Article Text

Download PDFPDF
Is DNase safe and effective in the treatment of refractory atelectasis among preterm neonates?
  1. Matthew McGovern,
  2. Neelam Gupta,
  3. Chinthika Piyasena
  1. Neonatal Unit, Guy’s and St Thomas’ NHS Foundation Trust, Evelina London Children's Hospital, London, UK
  1. Correspondence to Dr Matthew McGovern, Neonatal Unit, Guy’s and St Thomas’ NHS Foundation Trust, Evelina London Children's Hospital, London SE1 7EH, UK; Mattt111000{at}

Statistics from

Request Permissions

If you wish to reuse any or all of this article please use the link below which will take you to the Copyright Clearance Center’s RightsLink service. You will be able to get a quick price and instant permission to reuse the content in many different ways.

Clinical bottom line

  • The short-term use of deoxyribonuclease (DNase) may improve clinical outcome in infants with atelectasis which is refractory to standard therapy (Grade C).

  • The short-term use of DNase appears to be safe in preterm infants with refractory atelectasis (Grade B).

  • A 3-day course of 1.25–2.5 mg nebulised DNase two times a day with a single rescue dose via direct endotracheal instillation was often employed (Grade C).


You review a former 24+2 week gestation male infant on your ward round. This infant is now corrected to 30 weeks gestation and has been on invasive ventilatory support since birth. He has had recurrent ventilator-associated pneumonias, the most recent of which started 4 days ago. For the past 24 hours, he has had poor oxygenation despite escalating ventilation support, regular chest physiotherapy and appropriate antimicrobial therapy. An echocardiogram is normal. Chest X-ray shows bilateral airspace disease with an almost complete loss of volume on the left side which has been persistent since yesterday.

You recall a similar case where an infant was treated with endotracheal deoxyribonuclease (DNase) and appeared to improve, and you wonder about the safety and efficacy of DNase for this patient.

Structured clinical question

Is DNase therapy [intervention] safe and efficacious [outcome] in the treatment of refractory atelectasis [condition] in preterm neonates requiring respiratory support [patient group]?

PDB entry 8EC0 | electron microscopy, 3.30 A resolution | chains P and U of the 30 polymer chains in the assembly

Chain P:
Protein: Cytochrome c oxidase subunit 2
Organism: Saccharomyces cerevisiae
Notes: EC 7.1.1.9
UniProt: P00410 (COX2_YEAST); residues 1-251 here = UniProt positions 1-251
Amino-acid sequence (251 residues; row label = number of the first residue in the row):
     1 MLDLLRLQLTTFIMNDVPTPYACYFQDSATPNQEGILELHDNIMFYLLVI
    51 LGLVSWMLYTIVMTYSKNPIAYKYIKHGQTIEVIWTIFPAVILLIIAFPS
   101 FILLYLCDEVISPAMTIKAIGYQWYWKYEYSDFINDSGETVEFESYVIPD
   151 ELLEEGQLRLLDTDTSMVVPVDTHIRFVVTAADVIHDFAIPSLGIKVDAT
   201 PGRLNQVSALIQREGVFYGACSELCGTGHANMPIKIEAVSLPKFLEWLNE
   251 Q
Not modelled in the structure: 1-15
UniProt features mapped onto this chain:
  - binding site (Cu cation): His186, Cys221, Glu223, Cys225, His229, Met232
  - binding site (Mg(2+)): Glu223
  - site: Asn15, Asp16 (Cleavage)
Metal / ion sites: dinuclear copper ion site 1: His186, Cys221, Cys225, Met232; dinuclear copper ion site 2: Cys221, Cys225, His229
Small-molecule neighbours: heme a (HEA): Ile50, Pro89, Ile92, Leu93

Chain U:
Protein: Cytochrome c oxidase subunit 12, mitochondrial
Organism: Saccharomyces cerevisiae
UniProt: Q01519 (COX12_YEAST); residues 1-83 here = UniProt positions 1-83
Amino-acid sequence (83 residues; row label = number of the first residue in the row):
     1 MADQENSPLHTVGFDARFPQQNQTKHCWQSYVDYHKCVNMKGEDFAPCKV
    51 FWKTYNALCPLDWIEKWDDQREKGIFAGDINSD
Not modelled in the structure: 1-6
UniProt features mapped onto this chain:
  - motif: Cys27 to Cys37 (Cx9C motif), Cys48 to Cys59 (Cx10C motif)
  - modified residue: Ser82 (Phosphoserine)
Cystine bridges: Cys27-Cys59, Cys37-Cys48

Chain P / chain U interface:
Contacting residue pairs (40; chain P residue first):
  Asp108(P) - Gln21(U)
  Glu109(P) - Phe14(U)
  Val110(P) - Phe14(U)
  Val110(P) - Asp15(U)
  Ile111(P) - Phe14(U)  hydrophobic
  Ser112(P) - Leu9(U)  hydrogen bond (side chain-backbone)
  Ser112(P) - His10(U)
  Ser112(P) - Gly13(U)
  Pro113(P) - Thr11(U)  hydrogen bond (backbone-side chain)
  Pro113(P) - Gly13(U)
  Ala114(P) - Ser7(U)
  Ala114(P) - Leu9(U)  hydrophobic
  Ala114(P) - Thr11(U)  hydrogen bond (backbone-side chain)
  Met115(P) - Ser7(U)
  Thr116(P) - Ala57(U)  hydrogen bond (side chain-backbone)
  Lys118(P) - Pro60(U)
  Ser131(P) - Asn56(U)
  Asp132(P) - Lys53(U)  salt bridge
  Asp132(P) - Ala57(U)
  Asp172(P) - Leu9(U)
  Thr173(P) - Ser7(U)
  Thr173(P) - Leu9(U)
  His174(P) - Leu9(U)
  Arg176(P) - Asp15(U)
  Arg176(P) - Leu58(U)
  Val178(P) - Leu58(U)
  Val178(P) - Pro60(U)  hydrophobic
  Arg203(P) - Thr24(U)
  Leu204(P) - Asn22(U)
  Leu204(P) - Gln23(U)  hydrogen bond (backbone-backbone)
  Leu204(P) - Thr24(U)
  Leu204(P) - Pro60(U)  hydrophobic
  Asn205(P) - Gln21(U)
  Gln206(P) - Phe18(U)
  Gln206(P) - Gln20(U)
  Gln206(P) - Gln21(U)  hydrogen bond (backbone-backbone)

Literature search

The literature search was undertaken in May 2021. In total, we identified nine relevant studies.

Secondary sources: The Cochrane database was searched for the term ‘DNase’ and yielded 0 relevant results. The Database of Abstracts of Reviews of Effects (DARE) was searched using the term ‘DNase’ and yielded 1 relevant retrospective case-control study.

Primary sources: MEDLINE was searched using PubMed. The following search string was used: (DNase[Title/Abstract]) AND (preterm[Title/Abstract] OR premature[Title/Abstract] OR neonat*[Title/Abstract]). Only studies published in English, and which had full text manuscripts available were included. A total of …

View Full Text


  • Twitter @chinthikap

  • Contributors All authors contributed to the design of the manuscript. MMG performed the literature review and wrote the initial draft of the manuscript. NG performed the literature review and edited the article before submission. CP performed the literature review and edited the article before submission.

  • Funding The authors have not declared a specific grant for this research from any funding agency in the public, commercial or not-for-profit sectors.

  • Competing interests None declared.

  • Provenance and peer review Not commissioned; externally peer reviewed.

  • Supplemental material This content has been supplied by the author(s). It has not been vetted by BMJ Publishing Group Limited (BMJ) and may not have been peer-reviewed. Any opinions or recommendations discussed are solely those of the author(s) and are not endorsed by BMJ. BMJ disclaims all liability and responsibility arising from any reliance placed on the content. Where the content includes any translated material, BMJ does not warrant the accuracy and reliability of the translations (including but not limited to local regulations, clinical guidelines, terminology, drug names and drug dosages), and is not responsible for any error and/or omissions arising from translation and adaptation or otherwise.

Linked Articles